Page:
Issue: October, 2008
Author: Rick Lavery
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From the President . . .
The world is flat! Not literally and especially not here in Wyoming. It’s the title of a book by Thomas Friedman. I just finished reading it, and the title represents the concept that technology has changed the world and anyone has the ability to compete. . .anywhere. In other words, the world is quickly becoming a level playing field. Five years ago I would have told you that such a notion had no implications for the members of the Wyoming State Bar. Today, however, I have reason to think that my first inclination was “flat” wrong.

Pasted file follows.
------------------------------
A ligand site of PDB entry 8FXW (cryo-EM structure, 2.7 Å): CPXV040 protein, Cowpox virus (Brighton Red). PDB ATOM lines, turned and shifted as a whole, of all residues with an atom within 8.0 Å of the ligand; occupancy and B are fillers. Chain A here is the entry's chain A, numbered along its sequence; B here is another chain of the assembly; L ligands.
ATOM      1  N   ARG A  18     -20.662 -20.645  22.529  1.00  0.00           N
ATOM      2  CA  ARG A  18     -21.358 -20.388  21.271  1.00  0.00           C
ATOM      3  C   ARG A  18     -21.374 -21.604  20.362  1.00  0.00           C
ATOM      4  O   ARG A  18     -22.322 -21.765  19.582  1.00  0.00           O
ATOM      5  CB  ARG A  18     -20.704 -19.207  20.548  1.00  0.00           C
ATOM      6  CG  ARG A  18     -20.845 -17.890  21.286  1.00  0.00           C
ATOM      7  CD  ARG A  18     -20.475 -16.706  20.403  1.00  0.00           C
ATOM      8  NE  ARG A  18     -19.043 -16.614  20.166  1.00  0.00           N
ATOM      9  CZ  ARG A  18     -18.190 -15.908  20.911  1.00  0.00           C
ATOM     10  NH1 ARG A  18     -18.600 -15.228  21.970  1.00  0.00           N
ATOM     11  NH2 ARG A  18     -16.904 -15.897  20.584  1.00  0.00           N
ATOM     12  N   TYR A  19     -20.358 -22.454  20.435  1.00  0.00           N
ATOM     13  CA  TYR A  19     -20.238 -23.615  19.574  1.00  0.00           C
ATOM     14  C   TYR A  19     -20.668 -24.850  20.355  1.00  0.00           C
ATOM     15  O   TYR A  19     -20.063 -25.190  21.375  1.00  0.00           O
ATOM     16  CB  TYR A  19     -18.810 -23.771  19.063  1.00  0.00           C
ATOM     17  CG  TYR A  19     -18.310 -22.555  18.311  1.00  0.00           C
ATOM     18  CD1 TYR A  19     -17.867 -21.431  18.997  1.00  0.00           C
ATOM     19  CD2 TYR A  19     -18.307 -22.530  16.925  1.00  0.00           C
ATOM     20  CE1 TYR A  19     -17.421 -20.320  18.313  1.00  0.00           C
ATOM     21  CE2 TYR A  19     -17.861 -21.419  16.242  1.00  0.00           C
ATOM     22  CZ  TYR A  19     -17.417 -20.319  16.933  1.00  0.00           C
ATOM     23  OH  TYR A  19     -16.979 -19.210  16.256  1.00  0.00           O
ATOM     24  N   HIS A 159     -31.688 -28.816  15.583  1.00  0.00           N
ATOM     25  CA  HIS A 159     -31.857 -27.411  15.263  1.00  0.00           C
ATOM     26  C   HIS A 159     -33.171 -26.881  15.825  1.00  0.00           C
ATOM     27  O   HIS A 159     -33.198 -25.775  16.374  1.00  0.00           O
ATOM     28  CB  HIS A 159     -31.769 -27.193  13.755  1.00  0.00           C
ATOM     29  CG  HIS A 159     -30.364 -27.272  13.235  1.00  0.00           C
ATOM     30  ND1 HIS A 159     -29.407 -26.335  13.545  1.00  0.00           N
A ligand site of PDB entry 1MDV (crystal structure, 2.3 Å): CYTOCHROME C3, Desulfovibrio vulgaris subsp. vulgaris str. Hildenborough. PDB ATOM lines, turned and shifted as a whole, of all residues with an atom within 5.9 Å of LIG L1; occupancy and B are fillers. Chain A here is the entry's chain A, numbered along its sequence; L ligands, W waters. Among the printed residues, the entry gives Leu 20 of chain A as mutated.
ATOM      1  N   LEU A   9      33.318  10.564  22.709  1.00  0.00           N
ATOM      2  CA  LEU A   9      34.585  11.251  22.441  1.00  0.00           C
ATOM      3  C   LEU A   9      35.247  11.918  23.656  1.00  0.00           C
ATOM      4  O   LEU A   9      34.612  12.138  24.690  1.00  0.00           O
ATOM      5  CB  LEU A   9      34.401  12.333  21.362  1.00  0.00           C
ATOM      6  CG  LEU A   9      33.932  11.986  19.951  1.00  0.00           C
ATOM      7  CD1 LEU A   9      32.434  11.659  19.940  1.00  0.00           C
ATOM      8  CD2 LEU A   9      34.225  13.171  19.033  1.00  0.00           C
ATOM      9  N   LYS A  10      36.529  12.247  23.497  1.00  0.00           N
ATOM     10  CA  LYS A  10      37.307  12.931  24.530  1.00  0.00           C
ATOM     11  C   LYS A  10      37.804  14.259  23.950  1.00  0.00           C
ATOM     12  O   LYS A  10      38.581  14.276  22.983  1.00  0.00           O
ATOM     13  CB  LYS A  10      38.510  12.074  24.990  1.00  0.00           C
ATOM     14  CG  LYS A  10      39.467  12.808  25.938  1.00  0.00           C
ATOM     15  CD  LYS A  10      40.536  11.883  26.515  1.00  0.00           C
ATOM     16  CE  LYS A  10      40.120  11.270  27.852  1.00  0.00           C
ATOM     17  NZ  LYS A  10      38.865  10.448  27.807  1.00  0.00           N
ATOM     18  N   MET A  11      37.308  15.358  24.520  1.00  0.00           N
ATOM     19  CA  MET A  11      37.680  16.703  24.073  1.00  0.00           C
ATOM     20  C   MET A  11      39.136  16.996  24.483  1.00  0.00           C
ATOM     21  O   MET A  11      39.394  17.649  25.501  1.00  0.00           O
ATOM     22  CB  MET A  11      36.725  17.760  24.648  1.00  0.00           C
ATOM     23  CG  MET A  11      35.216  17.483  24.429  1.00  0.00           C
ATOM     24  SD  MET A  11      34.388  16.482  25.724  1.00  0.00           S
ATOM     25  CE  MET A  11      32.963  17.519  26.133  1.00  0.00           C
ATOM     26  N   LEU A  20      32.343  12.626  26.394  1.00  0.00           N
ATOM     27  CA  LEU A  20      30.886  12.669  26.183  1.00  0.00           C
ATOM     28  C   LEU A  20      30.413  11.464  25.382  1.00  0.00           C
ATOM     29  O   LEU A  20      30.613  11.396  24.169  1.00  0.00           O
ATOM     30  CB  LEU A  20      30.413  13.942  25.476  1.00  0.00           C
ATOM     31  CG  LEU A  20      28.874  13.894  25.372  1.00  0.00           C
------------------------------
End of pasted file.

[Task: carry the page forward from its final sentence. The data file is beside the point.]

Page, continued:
Forty-some years ago, I sat daydreaming in Sister Miriam Jude Agnes Catherine Margaret Agatha Ann’s fourth grade class at Our Lady of Sorrows–Perpetual Pain, Suffering and Guilt Catholic School and dreamed about the future. The race to the moon in full swing, NASA’s transition from the Gemini to Apollo space crafts, jets traveling faster than the speed of sound and pondering travel at the speed of light (at the time I thought light was just on or off). My view was that someday we would all be living like the Jetson’s. Life would be so much easier as we traveled around in our flying luxury space cars, never having to walk without some fancy form of conveyance–a jet pack or conveyor belt, robots for all the heavy lifting and gourmet meals by just adding water. Of course my daydreams always ended with a jolt of reality – rosary beads rattling behind me and the dull thud of the wooden pointer gently (although it didn’t feel so gentle) rapping the top of my head.